Health Inequities Harm Everyone
LisaMarie Turk, RN, MSN, is a fellow with the Robert Wood Johnson Foundation Nursing and Health Policy Collaborative at the University of New Mexico, working toward a PhD in nursing with a health policy concentration. She was awarded a Hearst Foundation Scholarship in 2010. This is part of a series of posts looking at diversity in the health care workforce.
Ample scientific and empirical evidence supports increasing diversity in the health care workforce in order to decrease health disparities and advance health equity.
I am a registered nurse and PhD student in Nursing and Health Policy at the University of New Mexico. New Mexico is known for its depth of cultural diversity; however, this state joins the nation in experiencing negligible diversity in its health care workforce.
I was honored with the opportunity to complete a policy internship focusing on nursing workforce diversity at the Division of Nursing of the Health Resources and Services Administration’s Bureau of Health Professions. From this experience, I gained increased awareness and resources to affect change in nursing and health care workforce diversity in New Mexico.
I am part of a steering committee that has conceptualized and developed the New Mexico Institute for Nursing Diversity, Empowerment, and Health Equity—an affinity group of the New Mexico Nurses Association. Using a ‘social determinants of health’ framework, the New Mexico Institute for Nursing Diversity, Empowerment, and Health Equity works to improve the leadership status of Hispanic and other minority nurses and advance health equity for the citizens of New Mexico. Our goals include expanding nursing’s effective participation in political and public policy arenas, improving the recruitment and retention of a diverse nursing workforce, and enhancing communications and relationships across racial and ethnic lines. We envision providing a center for nursing resources, and informing and illuminating New Mexico’s public policy issues through community participation, research, analysis, information dissemination, and systems transformation.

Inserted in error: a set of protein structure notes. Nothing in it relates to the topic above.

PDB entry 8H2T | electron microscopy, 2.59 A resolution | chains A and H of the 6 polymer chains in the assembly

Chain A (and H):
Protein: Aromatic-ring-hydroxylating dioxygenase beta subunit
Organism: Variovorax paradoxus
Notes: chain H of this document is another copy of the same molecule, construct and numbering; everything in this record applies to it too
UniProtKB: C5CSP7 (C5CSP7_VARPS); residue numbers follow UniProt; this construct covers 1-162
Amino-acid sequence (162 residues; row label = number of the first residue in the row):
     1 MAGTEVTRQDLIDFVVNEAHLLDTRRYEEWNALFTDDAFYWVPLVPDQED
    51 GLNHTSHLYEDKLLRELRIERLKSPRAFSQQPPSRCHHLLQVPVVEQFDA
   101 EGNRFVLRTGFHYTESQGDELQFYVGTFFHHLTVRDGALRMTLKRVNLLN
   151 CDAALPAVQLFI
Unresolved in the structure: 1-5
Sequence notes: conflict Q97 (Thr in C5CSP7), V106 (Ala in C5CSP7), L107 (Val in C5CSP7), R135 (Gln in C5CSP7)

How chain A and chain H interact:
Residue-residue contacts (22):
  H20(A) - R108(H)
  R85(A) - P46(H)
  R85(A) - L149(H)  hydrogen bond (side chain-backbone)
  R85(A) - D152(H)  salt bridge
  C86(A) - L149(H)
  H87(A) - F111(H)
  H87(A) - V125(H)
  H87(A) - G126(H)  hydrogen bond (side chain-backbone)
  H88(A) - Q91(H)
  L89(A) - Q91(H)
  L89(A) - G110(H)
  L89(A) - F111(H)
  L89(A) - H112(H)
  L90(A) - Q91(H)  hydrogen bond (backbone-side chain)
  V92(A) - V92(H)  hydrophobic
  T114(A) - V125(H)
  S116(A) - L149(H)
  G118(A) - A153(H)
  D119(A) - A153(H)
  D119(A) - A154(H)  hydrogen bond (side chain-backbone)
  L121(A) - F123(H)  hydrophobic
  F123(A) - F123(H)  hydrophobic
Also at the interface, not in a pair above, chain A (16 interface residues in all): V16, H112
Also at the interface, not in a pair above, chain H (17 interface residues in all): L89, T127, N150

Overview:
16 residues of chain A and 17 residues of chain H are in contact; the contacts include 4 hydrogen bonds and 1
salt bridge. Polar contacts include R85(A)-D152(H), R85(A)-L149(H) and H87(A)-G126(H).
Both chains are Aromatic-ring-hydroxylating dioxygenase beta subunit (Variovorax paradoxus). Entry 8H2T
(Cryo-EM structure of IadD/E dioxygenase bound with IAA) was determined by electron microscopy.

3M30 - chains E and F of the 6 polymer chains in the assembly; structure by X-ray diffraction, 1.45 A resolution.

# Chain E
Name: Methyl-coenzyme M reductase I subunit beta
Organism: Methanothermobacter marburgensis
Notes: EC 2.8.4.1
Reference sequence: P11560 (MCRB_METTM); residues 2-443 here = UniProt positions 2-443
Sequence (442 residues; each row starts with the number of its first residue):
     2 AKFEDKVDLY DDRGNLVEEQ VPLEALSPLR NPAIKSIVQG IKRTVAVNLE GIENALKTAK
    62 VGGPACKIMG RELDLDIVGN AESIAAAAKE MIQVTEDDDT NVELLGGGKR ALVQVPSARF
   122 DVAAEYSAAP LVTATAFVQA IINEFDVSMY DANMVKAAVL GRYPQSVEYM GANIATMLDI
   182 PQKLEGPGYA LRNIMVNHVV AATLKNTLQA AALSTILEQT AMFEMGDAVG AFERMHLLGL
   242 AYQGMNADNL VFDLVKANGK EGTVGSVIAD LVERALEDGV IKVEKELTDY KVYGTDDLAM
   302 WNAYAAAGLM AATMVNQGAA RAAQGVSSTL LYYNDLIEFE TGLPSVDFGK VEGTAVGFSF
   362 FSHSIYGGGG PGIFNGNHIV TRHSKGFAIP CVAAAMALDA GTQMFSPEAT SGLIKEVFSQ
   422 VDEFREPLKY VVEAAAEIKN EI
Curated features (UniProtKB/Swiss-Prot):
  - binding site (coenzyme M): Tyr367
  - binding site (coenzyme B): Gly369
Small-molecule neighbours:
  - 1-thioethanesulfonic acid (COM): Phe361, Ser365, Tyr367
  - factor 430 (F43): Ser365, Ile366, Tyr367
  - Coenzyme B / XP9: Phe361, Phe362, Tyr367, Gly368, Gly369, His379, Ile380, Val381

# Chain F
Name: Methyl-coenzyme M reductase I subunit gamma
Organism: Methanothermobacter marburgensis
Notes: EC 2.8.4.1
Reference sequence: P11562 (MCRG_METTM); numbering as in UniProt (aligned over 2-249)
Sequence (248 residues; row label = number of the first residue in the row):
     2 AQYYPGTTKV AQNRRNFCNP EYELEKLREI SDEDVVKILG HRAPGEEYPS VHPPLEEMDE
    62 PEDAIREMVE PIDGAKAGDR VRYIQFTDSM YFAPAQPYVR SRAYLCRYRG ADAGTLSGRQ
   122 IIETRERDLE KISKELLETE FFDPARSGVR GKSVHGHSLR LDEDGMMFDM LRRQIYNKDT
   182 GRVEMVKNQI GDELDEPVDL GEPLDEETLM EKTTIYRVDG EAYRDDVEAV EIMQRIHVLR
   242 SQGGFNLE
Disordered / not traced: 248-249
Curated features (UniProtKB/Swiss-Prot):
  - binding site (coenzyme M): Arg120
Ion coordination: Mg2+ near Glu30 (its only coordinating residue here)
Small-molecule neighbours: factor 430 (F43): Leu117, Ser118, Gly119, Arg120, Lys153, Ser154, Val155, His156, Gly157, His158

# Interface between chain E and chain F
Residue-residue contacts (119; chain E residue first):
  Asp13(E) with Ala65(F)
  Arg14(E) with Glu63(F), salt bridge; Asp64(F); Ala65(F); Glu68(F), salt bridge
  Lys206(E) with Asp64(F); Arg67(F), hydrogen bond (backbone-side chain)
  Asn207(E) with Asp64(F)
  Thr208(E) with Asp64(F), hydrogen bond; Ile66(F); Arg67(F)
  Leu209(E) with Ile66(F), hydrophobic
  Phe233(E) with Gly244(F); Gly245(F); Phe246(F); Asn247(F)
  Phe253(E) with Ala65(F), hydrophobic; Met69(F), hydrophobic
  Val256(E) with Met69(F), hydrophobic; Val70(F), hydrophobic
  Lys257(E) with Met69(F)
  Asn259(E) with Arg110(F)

Response to the need for diversity requires a broadening of the definition and scale of diversity. Our nation is not only diverse in racial and ethnic contexts. It is a diverse nation culturally and ideologically. Increasing diversity of the health care workforce takes efforts in the areas of data collection and analysis, community engagement and empowerment, and community supports in social, economic, political, environmental, and cultural contexts.
I am privileged with awareness of the impact health care workforce diversity has on our nation’s health. Awareness without action, however, is futile. I am honored to respond to the need for diversity in New Mexico. I plead with my fellow nurses, my fellow health care workers, our policy leaders, and our communities to join forces in developing a health care workforce that mirrors our communities’ demographics and to lead the way toward advancing our nation’s health.
Diversity starts with us. Diversity matters. Health inequities harm everyone.